Monday, January 28, 2013

Sermon, Epiphany 3C, 1 Cor. 12:12-31a; Luke 4:14-21

Almost forgot . . . here was the sermon for yesterday, Annual Meeting Sunday:

How many times have you heard me say, “I never cease to be amazed how the Lectionary is appropriate for any given day?”  Today is one of those days.

Today we do the business of the church.  Today we look at facts and figures, attendance and service counts, the variety of ministries we perform, and we elect people to the Vestry and as our convention delegates.  And as we examine our parish, recognize our gifts and call on people to use those gifts and talents, we hear from Paul about the body of Christ.

Just as the body is one and has many members, so it is with Christ.  There is one body of Christ, of which we are all members.  We were brought into this body by the power of the Holy Spirit at our baptism and we were blessed with a gift, or gifts, for ministry.  We are all not preachers.  We are all not teachers.  We are all not healers.  We are all not cooks, crafters, quilters, lectors, singers, nor is everyone everything.  But together we are all.  Together we make up one body unified in Christ.

But unity, remember, does not mean conformity or sameness.  We are unified in the body of Christ through our differences by the power of the Holy Spirit.  Paul talks a lot about this in this section of his letter to the Corinthians.  And while he talks about the benefits and value of having many different body parts, or gifts, he is also very critical of individual body parts trying to separate themselves from the rest of the body.

The eye cannot say to the hand, “I have no need of you.”

The eye can’t say that, not only because the eye feels the hand is inferior, but nor can the eye say that because the hand is not an eye.  This is the very thing that leads to schism.  One group of people, eyes, believes they are the only ones to see what the church must be and how that is to be accomplished.  This group then turns on other members of the body, the hands, who are working to proclaim the good news in a different manner and say, “We have no need of you.”

On the occasion of our annual meeting, this passage from Paul is not only important to remember, but is important to act on.  We all have different talents, skills and gifts.  In this particular body of Christ, we must remember that all parts of the body must function if we are to live up to our full potential.

If we think we have fewer or less impressive gifts, talents or skills than others, we cannot say to ourselves, “I do not belong,” and withdraw from the body.

Nor can we look at other members of this body and, deciding that they do not meet our expectations of a “proper” member, say to them, “I have no need of you.”

Paul’s appeal to bodily unity is followed up by his most famous discourse on love.  Love is not selfish, he says.  But if we insist that I have no need of this place, or that I have no need of you, then we are living in selfishness, not love.

As we continue to move forward, as we continue to be challenged, as we continue to live, we need to act on this unity through diversity.  It takes all of us to make up this particular body of Christ.  There will be times when things aren’t going your way, or you’re upset with a Vestry decision, a sermon or a hymn.  And those are precisely the times you can’t say, “I have no need of you.”  Refusals to participate, pledge or engage, saying, “I have no need of you,” only hurts the body, of which you are a part.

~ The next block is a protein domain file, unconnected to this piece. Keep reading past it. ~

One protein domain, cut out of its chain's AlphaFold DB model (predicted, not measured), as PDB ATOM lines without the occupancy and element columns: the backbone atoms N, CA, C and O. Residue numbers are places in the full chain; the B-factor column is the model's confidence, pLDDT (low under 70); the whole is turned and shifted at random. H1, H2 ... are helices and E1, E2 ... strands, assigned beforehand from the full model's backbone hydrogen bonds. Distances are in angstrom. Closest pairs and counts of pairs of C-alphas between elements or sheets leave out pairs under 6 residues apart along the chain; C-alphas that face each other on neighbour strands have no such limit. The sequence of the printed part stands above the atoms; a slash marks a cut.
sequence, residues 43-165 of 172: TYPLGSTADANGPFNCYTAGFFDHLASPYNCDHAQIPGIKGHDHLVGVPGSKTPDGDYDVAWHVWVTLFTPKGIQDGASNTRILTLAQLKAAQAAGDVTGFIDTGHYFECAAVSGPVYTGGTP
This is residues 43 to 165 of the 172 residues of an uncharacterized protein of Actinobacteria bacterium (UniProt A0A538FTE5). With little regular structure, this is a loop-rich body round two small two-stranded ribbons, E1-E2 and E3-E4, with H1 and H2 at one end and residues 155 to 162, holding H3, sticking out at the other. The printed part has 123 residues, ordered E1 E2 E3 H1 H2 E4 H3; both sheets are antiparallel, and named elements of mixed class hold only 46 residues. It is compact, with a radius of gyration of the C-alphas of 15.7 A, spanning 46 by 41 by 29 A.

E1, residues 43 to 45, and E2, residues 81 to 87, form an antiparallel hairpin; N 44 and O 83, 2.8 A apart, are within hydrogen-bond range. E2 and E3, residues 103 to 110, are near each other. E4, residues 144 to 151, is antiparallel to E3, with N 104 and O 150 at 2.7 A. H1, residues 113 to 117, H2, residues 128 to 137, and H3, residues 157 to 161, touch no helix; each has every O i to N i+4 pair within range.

There is one body and one Spirit; one Lord, one faith, one baptism.  That one Spirit empowers us for the work of ministry in the world, representing the one body of faith through our diverse gifts.

That is all well and good, and very church-y sounding, but the question hanging over this statement is, “What exactly is the job of the body of Christ?  Yes, we have these gifts, but to what end?”

The answers to those questions are found in today’s gospel passage.  The job of the body of Christ, through its diverse members, is to bring good news to the poor, release to the captives, recover the sight of the blind and to free the oppressed.  That is the job of the body of Christ.

What does that look like?  Good news to the poor is finding places and resources to help with food, bills, clothing, job leads and/or a welcoming place where they aren’t judged on their economic status.  People who have been hurt by the wider church, or by the narrow-mindedness of particular denominations, or by our hateful and exclusionary image are, in essence, blind to the love of God that the church should exhibit.  How can we here at St. Luke’s help those people recover their sight of a loving, welcoming God?  And there are oppressed people all around us – people who have been treated as less-than and barred from participating in resources and activities that the majority takes for granted, yet refuse to share.

These are the people Jesus asks us to reach out to, to include, to welcome, and to love.  He is also saying that the scripture which proclaims this healing and freedom is fulfilled today.  This wasn’t the today of his time; this is the today of today.  Doing that work today is hard.  Doing that work today is unpopular.  Doing that work today is threatening to the established and comfortable.  But doing that work today is something we are called to do.

As we move forward together as a parish and as part of the body of Christ, remember that we need you and you need us.  We need to remember to celebrate our diverse gifts and we need to use those gifts, today, to proclaim the good news of the gospel to all people.

Our challenge for 2013 is this:  how can we use the many gifts of our many members to proclaim the good news of freedom, support and sight as found in Christ?



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